Inside the house, an old man sits, surrounded by words. He trembles with Parkinson’s disease. Once strong as a bull, the product of having “schlepped heavy boxes of books around the great metropolis,” as his grandson recalls, he is now a man whose body is held together mostly by willpower, just as his long-deteriorating house near London’s Hampstead Heath is mostly held together by books, piles on piles and walls on walls of them, books in English, Russian, Hebrew, Yiddish, German, and many other languages.
By American standards, the house is on the smallish side. But to a child, it is immense, and full of mystery—and, as that child grows, full of answers to nearly every one of life’s questions.
That grown child is Sasha Abramsky, now a journalist and political commentator, the author of such books as Inside Obama’s Brain (2009) and The American Way of Poverty (2012). The old man, widowed and alone in that print-shored brick house, is his grandfather Chimen Abramsky, gone 10 years now. An accidental immigrant to the great London metropolis, caught there by the events of World War II, Chimen had run a small Jewish bookshop with his wife, Mimi. Already bookish, Chimen got high on his own supply, so to speak: over the years, he went to bookseller to book collector to book addict, building a private library of an extent and comprehensiveness with very few peers.
Moreover, writes Sasha—“my parents had a bit of a fetish about Russian diminutives,” he smilingly tells Kirkus Reviews—in his memoir The House of Twenty Thousand Books, Chimen amassed a collection of books that contained many items that not even the British Library had. Two collections, really: one of Judaica, the other of socialism and communism, the house at 5 Hillway, in a former estate ironically settled by many leftist activists in the 1930s and 1940s, eventually becoming a kind of salon for the likes of Isaiah Berlin, Tariq Ali, and other political intellectuals. They, too, were surrounded by Chimen’s books, at once impulsively and carefully gathered: books that Karl Marx had once owned, that Theodor Herzl had held, that Bakunin and Mendelssohn and Chagall had lingered over.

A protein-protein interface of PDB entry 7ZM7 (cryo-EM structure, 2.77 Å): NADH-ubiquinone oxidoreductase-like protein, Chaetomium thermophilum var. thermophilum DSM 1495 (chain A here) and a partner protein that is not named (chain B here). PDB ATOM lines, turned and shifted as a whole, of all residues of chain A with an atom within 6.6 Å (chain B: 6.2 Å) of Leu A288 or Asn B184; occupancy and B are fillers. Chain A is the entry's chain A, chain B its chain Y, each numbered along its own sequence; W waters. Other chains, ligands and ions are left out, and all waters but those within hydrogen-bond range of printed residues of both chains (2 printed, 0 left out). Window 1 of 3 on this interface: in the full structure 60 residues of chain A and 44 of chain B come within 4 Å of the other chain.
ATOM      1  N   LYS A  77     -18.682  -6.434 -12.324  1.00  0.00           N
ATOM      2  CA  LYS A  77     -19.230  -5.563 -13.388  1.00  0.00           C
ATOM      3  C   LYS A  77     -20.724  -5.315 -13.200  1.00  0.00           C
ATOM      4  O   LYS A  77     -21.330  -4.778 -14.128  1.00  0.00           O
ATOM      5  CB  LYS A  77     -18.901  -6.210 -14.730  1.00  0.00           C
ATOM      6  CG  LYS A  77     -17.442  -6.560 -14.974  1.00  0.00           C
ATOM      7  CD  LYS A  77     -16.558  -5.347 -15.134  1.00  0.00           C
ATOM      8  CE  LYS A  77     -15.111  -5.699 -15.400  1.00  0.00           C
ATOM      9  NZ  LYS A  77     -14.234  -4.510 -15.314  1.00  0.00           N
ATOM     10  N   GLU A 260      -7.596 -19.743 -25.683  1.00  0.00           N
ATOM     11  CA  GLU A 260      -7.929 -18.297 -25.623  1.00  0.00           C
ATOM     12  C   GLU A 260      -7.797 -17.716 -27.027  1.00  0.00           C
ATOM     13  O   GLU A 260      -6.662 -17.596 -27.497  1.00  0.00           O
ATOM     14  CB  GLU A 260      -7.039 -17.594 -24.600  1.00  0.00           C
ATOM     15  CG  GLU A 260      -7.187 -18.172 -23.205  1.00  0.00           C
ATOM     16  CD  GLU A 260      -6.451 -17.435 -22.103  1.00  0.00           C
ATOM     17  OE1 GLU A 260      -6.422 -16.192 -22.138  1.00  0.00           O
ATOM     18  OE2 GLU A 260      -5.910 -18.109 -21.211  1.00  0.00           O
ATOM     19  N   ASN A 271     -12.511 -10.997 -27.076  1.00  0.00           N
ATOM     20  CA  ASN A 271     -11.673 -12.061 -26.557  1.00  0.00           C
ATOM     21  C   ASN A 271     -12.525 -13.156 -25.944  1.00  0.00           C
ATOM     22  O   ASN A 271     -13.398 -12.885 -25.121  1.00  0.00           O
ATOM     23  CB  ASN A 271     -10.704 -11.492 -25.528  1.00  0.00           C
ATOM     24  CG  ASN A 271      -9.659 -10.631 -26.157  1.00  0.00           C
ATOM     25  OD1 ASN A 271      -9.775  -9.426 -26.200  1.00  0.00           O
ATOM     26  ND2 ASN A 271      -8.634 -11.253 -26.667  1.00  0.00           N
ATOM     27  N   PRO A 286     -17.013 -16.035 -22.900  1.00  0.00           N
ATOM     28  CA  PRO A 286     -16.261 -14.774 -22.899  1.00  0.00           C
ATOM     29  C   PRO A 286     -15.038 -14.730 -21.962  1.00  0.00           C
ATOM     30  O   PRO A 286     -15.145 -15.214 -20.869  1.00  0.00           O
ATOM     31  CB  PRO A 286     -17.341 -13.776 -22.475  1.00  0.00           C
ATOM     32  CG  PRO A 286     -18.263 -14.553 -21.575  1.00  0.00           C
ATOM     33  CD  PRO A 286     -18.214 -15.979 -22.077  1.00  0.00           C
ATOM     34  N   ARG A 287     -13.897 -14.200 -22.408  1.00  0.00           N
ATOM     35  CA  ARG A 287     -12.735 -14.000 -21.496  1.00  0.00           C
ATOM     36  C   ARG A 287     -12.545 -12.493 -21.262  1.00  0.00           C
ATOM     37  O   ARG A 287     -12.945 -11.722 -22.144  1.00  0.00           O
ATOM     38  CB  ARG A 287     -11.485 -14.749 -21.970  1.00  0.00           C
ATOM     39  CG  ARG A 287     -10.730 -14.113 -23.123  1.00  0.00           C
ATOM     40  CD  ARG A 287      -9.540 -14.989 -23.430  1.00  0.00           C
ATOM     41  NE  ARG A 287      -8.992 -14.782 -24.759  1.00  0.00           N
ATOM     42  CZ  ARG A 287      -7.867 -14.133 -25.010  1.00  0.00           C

Sasha, who had the run of most of the collection and was invited to take part in the grown-up, heady conversations that took place in the house, says that from an early age on, “I always knew I was going to write a book about my grandfather and his books.” His affectionate, deeply learned memoir travels room by room with Chimen, growing and moving even as Chimen’s collection waxes, overflowing its shelves and filling every inch of available space. But always with a purpose, for, as Sasha writes, “in his book purchases, Chimen was drawing maps of safety zones for Jews across time and space.”
Chimen Abramsky’s collection is gone now, broken up, dispersed among collections and libraries and bookstores throughout the world. The world spins ever faster, for it was that collection, under Chimen’s curatorial hand, that “stopped, just for a moment, the onward march of time, the return to dust that is our destiny.” Sasha Abramsky keeps a couple of hundred volumes as a reminder of his grandfather, who built a bridge of those books, lovingly amassing them over three-quarters of a century. The collection is gone, yes, but it lives on in Sasha Abramsky’s fine book, a pleasure—and an education—for anyone who loves the life of the word and of the mind.
Gregory McNamee is a contributing editor.